• Attract and develop new leaders – Continually successful communities of practice have great leaders and foster the development of future leaders.  Create opportunities for members to be involved in supporting your events, like co-presenting or facilitating a meeting. Identify members who can bring their leadership talents to the community of practice to plan and execute future events.
  • Communicate often, clearly, and consistently – You will be competing for the attention of your members and must be diligent in keeping your activities in the forefront of their minds.  Hold events regularly and advertise them in advance. Consider creating a website or blog to communicating often, clearly, and consistently

Allison Pollard

I help people discover their agile instincts and develop their coaching abilities. As an agile coach with Improving in Dallas, I enjoy mentoring others to become great Scrum Masters, coaching managers to grow teams that deliver amazing results, and fostering communities that provide sustainability for agile transformations. In my experience, applying agile methods improves delivery, strengthens relationships, and builds trust between business and IT. A big believer in the power of community-based learning, I grew the DFW Scrum user group significantly over the five years I served as an organizer. I am also a Certified Professional Co-Active Coach, a foodie, and proud glasses wearer.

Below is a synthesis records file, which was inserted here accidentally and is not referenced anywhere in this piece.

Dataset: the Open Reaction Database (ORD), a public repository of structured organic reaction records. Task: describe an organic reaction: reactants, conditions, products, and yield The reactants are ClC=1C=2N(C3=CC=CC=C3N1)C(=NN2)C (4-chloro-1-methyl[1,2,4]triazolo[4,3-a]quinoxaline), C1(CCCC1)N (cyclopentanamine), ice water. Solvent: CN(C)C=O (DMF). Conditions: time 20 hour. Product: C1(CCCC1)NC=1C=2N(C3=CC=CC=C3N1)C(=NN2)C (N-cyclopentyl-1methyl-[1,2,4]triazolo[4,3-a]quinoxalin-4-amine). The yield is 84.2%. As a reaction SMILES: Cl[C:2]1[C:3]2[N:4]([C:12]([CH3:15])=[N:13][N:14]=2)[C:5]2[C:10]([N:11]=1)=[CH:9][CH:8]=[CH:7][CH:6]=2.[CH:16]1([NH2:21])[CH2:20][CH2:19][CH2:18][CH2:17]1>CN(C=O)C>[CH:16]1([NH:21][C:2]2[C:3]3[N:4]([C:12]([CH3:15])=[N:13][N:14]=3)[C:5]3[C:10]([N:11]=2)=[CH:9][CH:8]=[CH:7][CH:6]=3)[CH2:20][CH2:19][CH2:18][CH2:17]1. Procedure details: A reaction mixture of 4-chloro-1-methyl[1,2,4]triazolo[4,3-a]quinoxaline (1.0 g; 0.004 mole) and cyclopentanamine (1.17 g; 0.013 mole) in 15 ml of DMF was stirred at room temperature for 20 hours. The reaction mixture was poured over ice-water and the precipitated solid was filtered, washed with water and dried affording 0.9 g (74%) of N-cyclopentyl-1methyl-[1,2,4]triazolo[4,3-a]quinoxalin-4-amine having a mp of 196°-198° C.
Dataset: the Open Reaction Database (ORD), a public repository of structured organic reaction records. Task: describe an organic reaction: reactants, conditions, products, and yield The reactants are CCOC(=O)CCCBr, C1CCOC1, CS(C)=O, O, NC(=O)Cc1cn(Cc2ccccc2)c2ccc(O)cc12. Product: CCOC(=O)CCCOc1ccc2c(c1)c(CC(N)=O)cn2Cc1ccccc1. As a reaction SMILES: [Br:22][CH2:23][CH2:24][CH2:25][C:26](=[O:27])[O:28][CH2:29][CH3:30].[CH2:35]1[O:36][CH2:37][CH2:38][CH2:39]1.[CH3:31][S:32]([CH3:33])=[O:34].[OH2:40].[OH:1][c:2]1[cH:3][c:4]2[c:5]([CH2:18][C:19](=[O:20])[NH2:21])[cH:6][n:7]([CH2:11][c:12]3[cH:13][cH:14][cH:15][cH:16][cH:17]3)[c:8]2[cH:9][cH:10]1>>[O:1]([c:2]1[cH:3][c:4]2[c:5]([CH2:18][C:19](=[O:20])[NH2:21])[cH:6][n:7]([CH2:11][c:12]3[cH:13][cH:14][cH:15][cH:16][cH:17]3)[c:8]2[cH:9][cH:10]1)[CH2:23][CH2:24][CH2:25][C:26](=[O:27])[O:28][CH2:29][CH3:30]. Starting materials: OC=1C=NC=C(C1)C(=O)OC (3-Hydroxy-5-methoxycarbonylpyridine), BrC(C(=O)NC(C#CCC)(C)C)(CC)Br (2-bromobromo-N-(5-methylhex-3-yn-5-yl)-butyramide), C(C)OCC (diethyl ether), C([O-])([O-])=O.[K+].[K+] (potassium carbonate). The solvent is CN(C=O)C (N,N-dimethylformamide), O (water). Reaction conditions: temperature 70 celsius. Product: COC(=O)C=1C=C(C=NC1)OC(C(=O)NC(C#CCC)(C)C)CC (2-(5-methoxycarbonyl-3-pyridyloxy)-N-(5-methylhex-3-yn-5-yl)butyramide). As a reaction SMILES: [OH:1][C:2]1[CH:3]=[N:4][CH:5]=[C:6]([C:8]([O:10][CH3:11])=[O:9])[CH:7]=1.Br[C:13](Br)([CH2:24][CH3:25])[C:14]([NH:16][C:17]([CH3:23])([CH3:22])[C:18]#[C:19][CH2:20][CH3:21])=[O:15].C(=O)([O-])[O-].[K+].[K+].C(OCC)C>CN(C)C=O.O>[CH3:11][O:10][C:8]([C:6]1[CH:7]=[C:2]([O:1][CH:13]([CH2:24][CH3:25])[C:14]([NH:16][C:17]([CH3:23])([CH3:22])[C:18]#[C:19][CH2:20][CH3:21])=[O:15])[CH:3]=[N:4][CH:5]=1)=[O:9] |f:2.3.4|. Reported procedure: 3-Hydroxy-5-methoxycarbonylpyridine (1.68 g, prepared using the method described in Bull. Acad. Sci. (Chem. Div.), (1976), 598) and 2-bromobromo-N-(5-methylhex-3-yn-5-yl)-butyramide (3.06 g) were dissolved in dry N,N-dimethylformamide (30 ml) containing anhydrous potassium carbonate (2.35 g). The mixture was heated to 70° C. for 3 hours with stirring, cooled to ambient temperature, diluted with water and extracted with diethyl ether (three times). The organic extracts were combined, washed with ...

Starting a Community of Practice or User Group - Recruiting People

Photo by SHOTbySUSAN

Photo by SHOTbySUSAN

I’ve started a number of groups over the years—from communities of practice in organizations to public user groups and membership-based clubs—and I try to keep them as simple as possible to run. The most important step to take when forming a user group or community of practice is to just do it—efforts often fail because people feel like the new group must initially have a large participating membership.  Growth will probably be slow.  My guiding philosophy when starting a user group or community of practice is simply, “If you build it, they will come.”